The Hawaiian Island of Lanai is the sixth smallest of the inhabited islands and offers a unique tropical experience with unusual landscapes and the remote beauty of an island that only has a population of 3,000 people. An active volcano dominates the center of Lanai and the surrounding landscapes are steeped with legends and myths dating back to the 15th century. Tourism is attracted to this island through via several large resort hotels, 2 golf courses and the prospect of off-road exploration.
Legends, Myths and Lanai Holidays
Discover Hawaii holidays and the Island of Lanai along with its legends and myths.
Holidays, legends and myths
One of the most unique and interesting of the Hawaiian Islands is the smallest of the publicly accessible & inhabited in the chain, Lanai. Lanai, also referred to as Pineapple Island due to its past as an island-wide plantation, only has one town, Lanai City, but there is plenty to enjoy off the beaten track.
The population of the island is just over 3,000 people, there are no traffic lights on the island and it has been inhabited since the 15th Century.
The mystical side of Lanai
There are some wonderful legends relating to this island dating back many generations. The Maui chiefs believed that man-eating spirits occupied the island before they were banished by one of several popular myths. In one the prophet Lanikaula drove the spirits away whilst in the other Prince Kaulua'au of Maui completed that feet. The more popular version of the myth sees the prince banished by his father from Maui for pulling up every breadfruit tree he could find. The prince survived on Lanai Island and drove the spirits away. His father saw his campfire on the beach every night and sent a canoe for his brave sons return. The prince was awarded the island for his bravery and thus immigration was encouraged. Today, mysteriously no breadfruit trees can be found on Lanai and legend says that the prince pulled them all up on his return to Lanai.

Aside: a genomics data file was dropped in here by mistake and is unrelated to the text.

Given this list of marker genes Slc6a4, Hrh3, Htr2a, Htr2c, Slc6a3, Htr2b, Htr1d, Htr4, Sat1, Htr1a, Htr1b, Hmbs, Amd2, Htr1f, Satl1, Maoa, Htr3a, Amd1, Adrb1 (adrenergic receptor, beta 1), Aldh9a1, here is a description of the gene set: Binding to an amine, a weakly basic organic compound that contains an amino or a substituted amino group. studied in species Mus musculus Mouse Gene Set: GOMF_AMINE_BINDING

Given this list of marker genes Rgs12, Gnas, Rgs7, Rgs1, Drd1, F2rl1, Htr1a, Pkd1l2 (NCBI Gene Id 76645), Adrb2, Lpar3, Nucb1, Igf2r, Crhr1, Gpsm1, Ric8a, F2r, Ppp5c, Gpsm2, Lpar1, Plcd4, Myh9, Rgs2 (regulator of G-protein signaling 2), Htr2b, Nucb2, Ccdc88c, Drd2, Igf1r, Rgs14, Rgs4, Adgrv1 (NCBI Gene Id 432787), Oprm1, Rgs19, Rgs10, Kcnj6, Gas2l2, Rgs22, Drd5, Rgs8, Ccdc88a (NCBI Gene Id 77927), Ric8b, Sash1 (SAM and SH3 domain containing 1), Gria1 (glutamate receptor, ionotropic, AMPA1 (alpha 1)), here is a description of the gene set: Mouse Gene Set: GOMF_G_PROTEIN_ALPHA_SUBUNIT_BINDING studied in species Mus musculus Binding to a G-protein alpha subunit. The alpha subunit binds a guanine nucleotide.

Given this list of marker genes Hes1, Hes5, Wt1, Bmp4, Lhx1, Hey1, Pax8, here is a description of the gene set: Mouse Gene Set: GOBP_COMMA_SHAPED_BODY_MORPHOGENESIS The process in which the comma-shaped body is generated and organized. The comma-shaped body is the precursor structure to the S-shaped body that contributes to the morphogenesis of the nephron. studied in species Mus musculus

Since the decay of the plantations on Lanai tourism has become important and the major resort, Four Seasons Resort Lanai, offers a base for holidaymakers who wish to explore this tropical paradise. There are two high-quality golf courses on the island and off-road vehicles can be hired to discover the island via numerous dirt tracks.
Legends of the Landscape
Unique landscapes can be found at the Garden of the Gods (Keahiakawelo) and the Sweetheart Rock (Puu Pehe). The Garden of the Gods is about 45 minutes away from Lanai City (get directions from your concierge) and has an unusual lunar topography of boulders and rock towers. Legend has it that two priests from Molokai and Lanai had a contest to keep a fire burning the longest on their respective island and the priest of Lanai used every piece of vegetation to keep the fire burning, thus creating this baron landscape.
On the southern coast, between Hulopoe Bay and Manele Bay, is the picturesque Sweetheart Rock. Traditional tales talk of the two lovers named Pehe and Makakehau and the tragic tale ends with the maiden Pehe drowning in a cave. Stricken with grief Makakehau called out to the gods to help him carry his beloved up the steep rock to where he buried his love, before jumping off the 80-foot summit into the surf below. This landmark can be visited on foot and is just a short hike from the Four Seasons and the Hulopoe Beach.
Lanai may not be for everyone but it is an ideal escape from today's busy lifestyle and suited well to romantic couples.
Travel experts Hawaii Holiday have co-operated in the creation of this information.